Strictly sequins: the story behind those racy dancing frocks
Bryony Gordon visits the masterminds who create the dancing stars' attire
Here's an interesting fact about Mitcham, in London: it has the highest number of sequins per member of the population in Britain, possibly even the world.
Now, nobody has actually sat down and counted but I'm convinced this must be true, because this is where they create the costumes for Strictly Come Dancing, a show that makes Priscilla Queen of the Desert look like EastEnders.
So, how best to describe the offices of the dancewear company Chrisanne, the design masterminds behind the Strictly frocks? The frocks here are so bright, so sparkly, that they would blind even the most determined of magpies. How many sequins do you get on the average dress? Joanna Irvine, the head of design, gets out her calculator, and holds the answer up for me: 10,080, or thereabouts.
This is where the true stars of Strictly are created -- the frocks that hold in all manner of body parts as the dancers wearing them are flung across a BBC set week after week, in front of millions of viewers. You want to be noticed in the ballroom -- but not for a stray nipple or a flailing bingo wing.
"When the series begins, the contestants are all quite nervous about the costumes. They want to be covered up. But as the show progresses, they get more self-confident, lose weight, and everything gets smaller," says Joanna. Even Ann Widdecombe, not usually one to flash the flesh, has become more daring. Previously she had been nervous about showing off her "old lady elbows", but last weekend she was coerced into wearing short sleeves while doing the Charleston. Should she make it to the final, we can no doubt expect to see her in the kind of skimpy frocks usually favoured by ex-EastEnders star, and one of this year's favourites, Kara Tointon.
Chrisanne's showroom is full of costumes and I am here to try some of them on. This is slightly daunting, given that each frock looks as if it was made for a pneumatic 18-year-old.
But Joanna is insistent that it will be fine. "It all stretches," she says cheerily.
She looks me up and down to work out which of the contestants I am most similar to. It is an excruciating 30 seconds. As lovely as Ms Widdecombe is, I don't think my ego could deal with being put in one of her costumes ("actually", says Joanna, "she's got tiny little legs and is very small -- she's just a bit of a barrel around the central area").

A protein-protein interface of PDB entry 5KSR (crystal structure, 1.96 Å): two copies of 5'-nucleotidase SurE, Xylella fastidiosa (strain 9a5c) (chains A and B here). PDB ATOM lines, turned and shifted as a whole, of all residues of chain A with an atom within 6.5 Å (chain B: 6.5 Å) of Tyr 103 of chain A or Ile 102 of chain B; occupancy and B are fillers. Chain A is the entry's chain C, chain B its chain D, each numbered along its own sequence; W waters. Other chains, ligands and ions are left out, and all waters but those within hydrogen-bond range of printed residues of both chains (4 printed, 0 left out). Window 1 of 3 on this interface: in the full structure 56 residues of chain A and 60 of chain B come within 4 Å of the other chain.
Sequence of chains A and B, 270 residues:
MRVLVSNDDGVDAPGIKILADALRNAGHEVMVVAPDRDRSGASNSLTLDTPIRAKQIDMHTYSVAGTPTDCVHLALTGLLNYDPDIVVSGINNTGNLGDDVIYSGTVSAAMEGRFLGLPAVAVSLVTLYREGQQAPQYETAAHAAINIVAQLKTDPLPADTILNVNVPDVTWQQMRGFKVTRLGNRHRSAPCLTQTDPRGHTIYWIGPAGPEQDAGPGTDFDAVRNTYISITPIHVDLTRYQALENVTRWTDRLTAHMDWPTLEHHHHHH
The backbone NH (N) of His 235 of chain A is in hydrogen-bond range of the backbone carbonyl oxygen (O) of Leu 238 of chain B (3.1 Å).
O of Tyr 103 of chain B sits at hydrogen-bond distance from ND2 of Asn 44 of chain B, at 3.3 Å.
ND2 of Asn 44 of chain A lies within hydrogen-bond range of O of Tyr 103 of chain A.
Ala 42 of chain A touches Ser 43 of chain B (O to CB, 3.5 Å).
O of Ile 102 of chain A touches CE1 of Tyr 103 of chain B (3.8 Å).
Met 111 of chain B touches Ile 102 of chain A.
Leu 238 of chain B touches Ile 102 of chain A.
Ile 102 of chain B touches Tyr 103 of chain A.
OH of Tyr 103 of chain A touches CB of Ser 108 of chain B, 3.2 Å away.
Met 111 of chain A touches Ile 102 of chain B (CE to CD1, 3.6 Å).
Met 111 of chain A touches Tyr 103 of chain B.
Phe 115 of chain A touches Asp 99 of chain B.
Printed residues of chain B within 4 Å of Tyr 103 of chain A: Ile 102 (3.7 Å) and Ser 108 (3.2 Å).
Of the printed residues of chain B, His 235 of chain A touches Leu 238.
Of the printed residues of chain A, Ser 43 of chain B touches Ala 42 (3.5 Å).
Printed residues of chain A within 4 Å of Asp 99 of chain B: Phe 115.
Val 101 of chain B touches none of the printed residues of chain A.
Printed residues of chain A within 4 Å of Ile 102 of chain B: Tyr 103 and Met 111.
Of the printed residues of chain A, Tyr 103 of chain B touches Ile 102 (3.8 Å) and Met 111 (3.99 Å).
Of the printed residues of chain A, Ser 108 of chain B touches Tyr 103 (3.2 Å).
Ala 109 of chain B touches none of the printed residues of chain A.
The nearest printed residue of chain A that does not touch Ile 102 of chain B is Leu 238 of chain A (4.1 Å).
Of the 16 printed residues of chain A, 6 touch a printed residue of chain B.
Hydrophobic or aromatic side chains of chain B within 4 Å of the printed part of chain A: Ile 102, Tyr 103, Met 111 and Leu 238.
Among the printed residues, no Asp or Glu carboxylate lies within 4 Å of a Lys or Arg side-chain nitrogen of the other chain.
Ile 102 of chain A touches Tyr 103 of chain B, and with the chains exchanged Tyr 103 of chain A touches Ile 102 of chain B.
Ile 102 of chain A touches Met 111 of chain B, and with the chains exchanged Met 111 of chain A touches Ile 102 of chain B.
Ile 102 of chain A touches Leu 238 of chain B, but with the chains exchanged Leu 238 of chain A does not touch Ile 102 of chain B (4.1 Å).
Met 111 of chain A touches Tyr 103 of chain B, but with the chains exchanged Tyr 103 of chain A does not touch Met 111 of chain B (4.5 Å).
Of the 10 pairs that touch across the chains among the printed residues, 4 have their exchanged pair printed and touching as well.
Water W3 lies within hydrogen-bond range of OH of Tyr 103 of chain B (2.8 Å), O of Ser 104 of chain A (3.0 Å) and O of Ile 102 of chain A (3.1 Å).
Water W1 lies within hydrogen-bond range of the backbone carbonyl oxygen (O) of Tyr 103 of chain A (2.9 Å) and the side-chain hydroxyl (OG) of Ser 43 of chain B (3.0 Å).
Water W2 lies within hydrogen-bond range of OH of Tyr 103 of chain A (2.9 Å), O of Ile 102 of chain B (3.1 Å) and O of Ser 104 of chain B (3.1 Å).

In the end, Joanna decides I am more of a Pamela Stephenson, but surveying the teeny-tiny costume she did the jive in, I am not so sure.
The last time I wore something like this was in gymnastics, aged 10. Twenty years on, the idea of wearing an outfit like this seems laughable.
The leotard has a multitude of flesh-coloured straps to ensure everything is kept in place. I should feel as if I am in a straitjacket. Instead, I feel like She-Ra, Princess of Power, cartoon twin sister of He-Man. I can see why contestants end up romantically involved with their dance partners -- the proximity, combined with the fact that you feel sexy as hell, must be quite an aphrodisiac.
My only concern is that I might knock off one of the thousands of Swarovski stones but Joanna says that the costumes are pretty much bulletproof before explaining that all the dresses are created with luxury stretch fabrics that have exotic (and erotic) names, such as Angelskin, Satin Gloss and Dance crepe.
A frock can cost up to €2,471. Given the expense, they are made as late as possible (the BBC doesn't want to fork out on a costume should a contestant be voted out). It takes about two-and-a-half weeks to "construct" a dress.
Given the cost of the dresses and interest in the show, Chrisanne is like Fort Knox. "We have to be quite tight-lipped about designs," says Joanna.The costumes are taken over to the BBC the day before the show. On the Saturday, "we do a lot of ego-stroking, making (the contestants) feel comfortable about their outfits."
Any divas? "Not this year."
Other years, then? "Ha. You get the odd request to change the colour the day before, and you have to say quite strongly, 'sorry, but we can't do that'."